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Need to Know

10 Things You Need to Know for the Waste & Recycling Industry Today (October 20, 2014)

Article-10 Things You Need to Know for the Waste & Recycling Industry Today (October 20, 2014)


  1. State Says Bridgeton Landfill Owner Must Do More To Contain Fire's Spread “Republic Services has confirmed that it agreed on Thursday, in writing, to comply with all of the Missouri Department of Natural Resources' requirements ― although the company remains committed to its position that the additional measures are not needed.” (St. Louis Public Radio)
  2. Environment Agency has received 44 complaints about food waste plant “More than 40 complaints about the food waste plant have been lodged with the Environment Agency since it opened in July. The Environment Agency said that it has received 44 complaints about the site to do with the noise and smell. However, it could not give specific figures as to how many individuals lodged complaints and said that a number of people had complained several times.” (Essex County Standard)
  3. Zero-Interest Loans to Develop Recycling Infrastructure “Municipalities across the US can now apply for zero-interest loans to develop recycling infrastructure. The Closed Loop Fund has opened its application process for municipalities and private entities across the country. It plans to invest $100 million over the next five years to support the development of recycling infrastructure and services. The zero interest loans are repaid from either landfill diversion savings or revenue generated from the sale of recyclable material. Companies that service municipalities may also apply — interest rates will be below market rates.” (Environmental Leader)
  4. Future of Metro Vancouver waste-to-energy facility in doubt after regional waste bylaw rejected “The future of a $470-million waste-to-energy project is in doubt after the B.C. government Friday rejected a Metro Vancouver bylaw that would have prohibited waste generated within the region from being transported outside to Abbotsford and beyond to Washington state. Metro Vancouver chair Greg Moore said regional officials must now meet to determine the future of regional waste management and the prospects for meeting aggressive diversion targets.” (Vancouver Sun)
  5. $1.6 billion San Jacinto waste pit trial under way “A much anticipated, billion-dollar courtroom battle between Harris County and a group of companies over whether they bear responsibility for turning a site on the San Jacinto River into one of the most polluted places in the nation commenced in a packed courtroom Thursday. Nearly half a century ago, the owners and operators of a paper mill dumped tons of dioxin-laced waste into pits on the banks of the river that over the years became submerged and started leaking the cancer-causing chemicals into the water.” (Houston Chronicle)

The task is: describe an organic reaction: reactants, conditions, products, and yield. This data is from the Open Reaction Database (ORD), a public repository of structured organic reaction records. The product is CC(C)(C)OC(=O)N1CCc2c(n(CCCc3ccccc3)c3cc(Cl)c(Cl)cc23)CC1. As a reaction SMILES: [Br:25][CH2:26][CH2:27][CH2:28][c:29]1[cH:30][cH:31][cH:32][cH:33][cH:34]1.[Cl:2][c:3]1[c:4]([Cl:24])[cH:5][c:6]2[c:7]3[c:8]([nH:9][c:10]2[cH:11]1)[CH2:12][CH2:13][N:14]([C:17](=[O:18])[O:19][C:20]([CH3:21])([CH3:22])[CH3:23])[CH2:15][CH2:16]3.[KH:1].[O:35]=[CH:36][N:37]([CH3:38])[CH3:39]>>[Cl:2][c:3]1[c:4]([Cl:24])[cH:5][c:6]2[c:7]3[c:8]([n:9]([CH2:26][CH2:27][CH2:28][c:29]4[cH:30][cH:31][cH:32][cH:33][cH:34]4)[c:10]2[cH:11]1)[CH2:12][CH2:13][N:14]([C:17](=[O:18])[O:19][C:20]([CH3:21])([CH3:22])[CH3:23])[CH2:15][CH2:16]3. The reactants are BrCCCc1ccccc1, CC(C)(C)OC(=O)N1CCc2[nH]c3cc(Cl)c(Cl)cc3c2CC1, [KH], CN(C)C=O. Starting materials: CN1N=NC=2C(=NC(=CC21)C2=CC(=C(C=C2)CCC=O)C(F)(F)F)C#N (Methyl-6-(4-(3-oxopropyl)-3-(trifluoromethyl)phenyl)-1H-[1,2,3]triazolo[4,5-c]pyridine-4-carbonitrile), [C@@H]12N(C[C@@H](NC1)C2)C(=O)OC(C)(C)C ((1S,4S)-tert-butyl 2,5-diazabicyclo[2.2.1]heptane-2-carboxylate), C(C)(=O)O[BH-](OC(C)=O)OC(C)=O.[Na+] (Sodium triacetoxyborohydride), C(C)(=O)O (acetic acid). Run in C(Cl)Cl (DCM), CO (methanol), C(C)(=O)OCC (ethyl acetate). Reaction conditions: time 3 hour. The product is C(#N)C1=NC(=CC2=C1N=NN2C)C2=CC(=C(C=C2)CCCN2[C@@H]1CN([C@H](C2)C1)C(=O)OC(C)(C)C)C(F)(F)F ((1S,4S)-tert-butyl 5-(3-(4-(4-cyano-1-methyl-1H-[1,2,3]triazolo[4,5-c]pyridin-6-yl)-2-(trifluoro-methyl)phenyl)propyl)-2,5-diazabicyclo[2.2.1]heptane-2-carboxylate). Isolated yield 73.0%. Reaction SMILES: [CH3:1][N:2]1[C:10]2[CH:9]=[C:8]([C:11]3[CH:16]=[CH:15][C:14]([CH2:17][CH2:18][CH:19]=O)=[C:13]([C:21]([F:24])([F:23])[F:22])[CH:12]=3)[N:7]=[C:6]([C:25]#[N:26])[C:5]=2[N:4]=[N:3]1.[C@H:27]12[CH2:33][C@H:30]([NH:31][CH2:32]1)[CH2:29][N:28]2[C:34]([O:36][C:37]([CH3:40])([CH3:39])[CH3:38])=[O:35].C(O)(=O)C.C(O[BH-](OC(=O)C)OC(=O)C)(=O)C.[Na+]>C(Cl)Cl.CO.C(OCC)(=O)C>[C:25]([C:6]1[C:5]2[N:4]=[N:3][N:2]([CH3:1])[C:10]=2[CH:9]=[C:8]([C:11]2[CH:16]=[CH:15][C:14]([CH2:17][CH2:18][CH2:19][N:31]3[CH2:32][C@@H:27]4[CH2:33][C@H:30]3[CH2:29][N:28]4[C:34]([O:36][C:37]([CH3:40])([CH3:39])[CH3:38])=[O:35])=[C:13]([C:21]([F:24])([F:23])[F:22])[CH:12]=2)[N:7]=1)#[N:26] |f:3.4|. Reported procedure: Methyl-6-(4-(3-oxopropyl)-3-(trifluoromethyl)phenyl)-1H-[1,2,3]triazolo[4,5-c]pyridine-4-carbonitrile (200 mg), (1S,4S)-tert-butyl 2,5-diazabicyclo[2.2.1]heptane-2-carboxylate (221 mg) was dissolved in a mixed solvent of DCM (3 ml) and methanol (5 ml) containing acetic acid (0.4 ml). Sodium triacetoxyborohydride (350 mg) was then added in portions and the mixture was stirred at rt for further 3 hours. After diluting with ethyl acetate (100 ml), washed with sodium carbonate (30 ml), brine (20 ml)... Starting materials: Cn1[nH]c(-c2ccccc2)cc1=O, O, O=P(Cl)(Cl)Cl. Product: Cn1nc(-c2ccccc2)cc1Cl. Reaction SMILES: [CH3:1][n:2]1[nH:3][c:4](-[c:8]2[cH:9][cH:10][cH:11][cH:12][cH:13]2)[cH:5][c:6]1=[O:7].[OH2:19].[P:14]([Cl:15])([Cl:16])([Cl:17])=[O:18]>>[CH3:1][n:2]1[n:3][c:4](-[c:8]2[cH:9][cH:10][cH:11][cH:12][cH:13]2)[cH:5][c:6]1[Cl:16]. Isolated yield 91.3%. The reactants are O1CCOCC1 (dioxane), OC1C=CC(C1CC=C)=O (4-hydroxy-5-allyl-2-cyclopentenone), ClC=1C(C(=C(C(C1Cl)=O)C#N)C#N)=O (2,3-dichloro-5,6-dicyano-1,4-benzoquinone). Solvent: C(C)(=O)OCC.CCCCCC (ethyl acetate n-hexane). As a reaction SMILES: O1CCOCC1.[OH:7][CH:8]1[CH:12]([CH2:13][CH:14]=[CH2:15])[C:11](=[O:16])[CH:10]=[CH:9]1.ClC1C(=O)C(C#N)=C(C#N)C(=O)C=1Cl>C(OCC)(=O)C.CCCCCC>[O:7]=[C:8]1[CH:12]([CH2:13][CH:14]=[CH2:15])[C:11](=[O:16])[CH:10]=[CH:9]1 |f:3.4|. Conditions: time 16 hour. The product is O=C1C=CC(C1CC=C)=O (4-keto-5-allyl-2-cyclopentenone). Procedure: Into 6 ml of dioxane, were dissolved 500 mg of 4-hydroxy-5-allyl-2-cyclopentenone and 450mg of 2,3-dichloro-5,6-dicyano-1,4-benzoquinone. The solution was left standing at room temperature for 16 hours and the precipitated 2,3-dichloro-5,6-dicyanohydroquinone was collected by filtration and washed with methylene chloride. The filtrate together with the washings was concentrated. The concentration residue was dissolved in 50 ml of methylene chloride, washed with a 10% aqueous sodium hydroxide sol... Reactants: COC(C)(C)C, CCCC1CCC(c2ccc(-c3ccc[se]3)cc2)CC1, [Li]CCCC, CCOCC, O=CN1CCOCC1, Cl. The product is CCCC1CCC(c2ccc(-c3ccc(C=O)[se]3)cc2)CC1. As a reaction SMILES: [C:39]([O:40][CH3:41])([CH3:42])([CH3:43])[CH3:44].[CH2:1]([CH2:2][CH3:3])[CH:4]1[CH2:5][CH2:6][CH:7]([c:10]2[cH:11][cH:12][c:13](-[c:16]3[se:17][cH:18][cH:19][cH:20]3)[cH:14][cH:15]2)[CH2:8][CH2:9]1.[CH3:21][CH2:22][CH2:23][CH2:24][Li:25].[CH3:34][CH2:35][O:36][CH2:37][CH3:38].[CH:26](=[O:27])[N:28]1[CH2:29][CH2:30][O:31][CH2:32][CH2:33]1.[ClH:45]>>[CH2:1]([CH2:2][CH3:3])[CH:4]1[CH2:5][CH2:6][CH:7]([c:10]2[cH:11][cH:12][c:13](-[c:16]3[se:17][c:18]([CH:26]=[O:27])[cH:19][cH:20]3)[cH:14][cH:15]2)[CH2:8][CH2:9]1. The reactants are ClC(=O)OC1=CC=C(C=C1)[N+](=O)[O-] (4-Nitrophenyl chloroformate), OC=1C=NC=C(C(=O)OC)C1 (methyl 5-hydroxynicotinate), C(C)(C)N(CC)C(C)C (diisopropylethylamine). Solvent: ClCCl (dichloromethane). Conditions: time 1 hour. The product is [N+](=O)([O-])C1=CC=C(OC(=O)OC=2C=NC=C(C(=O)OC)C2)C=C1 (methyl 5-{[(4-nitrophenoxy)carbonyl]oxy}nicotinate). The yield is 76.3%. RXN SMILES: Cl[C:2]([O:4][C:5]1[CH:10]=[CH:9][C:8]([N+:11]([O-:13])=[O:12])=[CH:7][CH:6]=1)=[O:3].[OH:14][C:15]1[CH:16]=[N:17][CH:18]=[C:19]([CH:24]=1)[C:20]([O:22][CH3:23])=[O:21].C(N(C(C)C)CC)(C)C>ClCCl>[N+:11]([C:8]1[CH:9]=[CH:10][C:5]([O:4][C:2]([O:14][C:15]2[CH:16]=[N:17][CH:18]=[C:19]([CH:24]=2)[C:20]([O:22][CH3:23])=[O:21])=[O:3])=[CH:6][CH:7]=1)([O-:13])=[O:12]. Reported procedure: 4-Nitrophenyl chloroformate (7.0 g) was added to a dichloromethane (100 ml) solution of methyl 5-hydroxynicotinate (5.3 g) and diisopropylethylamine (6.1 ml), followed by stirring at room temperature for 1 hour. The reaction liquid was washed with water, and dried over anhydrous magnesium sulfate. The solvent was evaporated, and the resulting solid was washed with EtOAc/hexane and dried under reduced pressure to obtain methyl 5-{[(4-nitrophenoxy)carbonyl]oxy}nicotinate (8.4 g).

6. No problems reported as Ebola waste comes to isle “A truck containing 100 barrels of medical waste from Dallas’ Presbyterian Hospital arrived at the University of Texas Medical Branch on Saturday morning so it can be destroyed in an incinerator. The waste, which includes items such as blankets and gloves that came into contact with Dallas Ebola victim Thomas Eric Duncan, arrived at the medical branch’s incinerator on Harborside Drive around 6 a.m. The truck was escorted to the campus by police.” (Galveston County Daily News)
  7. Proposal would run recycling program as non-profit “The Fairbanks-North Star Borough is looking 300 miles south in the hopes of finding a better solution to trash and recycling. The Matanuska-Susitna Borough runs a recycling program as a nonprofit, with eight employees and 400 volunteers. An ordinance going before the assembly for a vote next week would spend $75,000 on updating a municipal recycling plan from 2005.” (WRAL.com)
  8. Quebec Waste Reduction Week aims to keep food out of trash “Quebec's Waste Reduction Week kicked off over the weekend and this year's focus is cutting down on the amount of food that ends up in the trash. Environmental group Action RE-Buts says about a third of food in Canada goes to waste. They say not only is the food wasted, but so are the fossil fuels and water that went into growing and transporting the food.” (CBC.ca)
  9. Much larger bins expected to increase recycling “Marathon residents have more room to recycle after receiving new -- much bigger -- bins that Marathon Garbage Service delivered to homes last week. The 65-gallon bins on wheels replace 18-gallon bins and are part of the ongoing state effort to get more Florida residents to recycle.” (KeysInfoNet)
  10. Electronic recycling program now costing town, non-profit “A law requiring electronic manufacturers to help pay the cost of recycling their products had a successful start, but now the program is costing Normal taxpayers thousands of dollars. Environmentalists blame the problem on low yearly recycling goals Illinois set for manufacturers under the federal Electronic Products Recycling and Reuse Act. Once the goal is met, manufacturers can withdraw their funding without penalty.” (Pantagraph.com)
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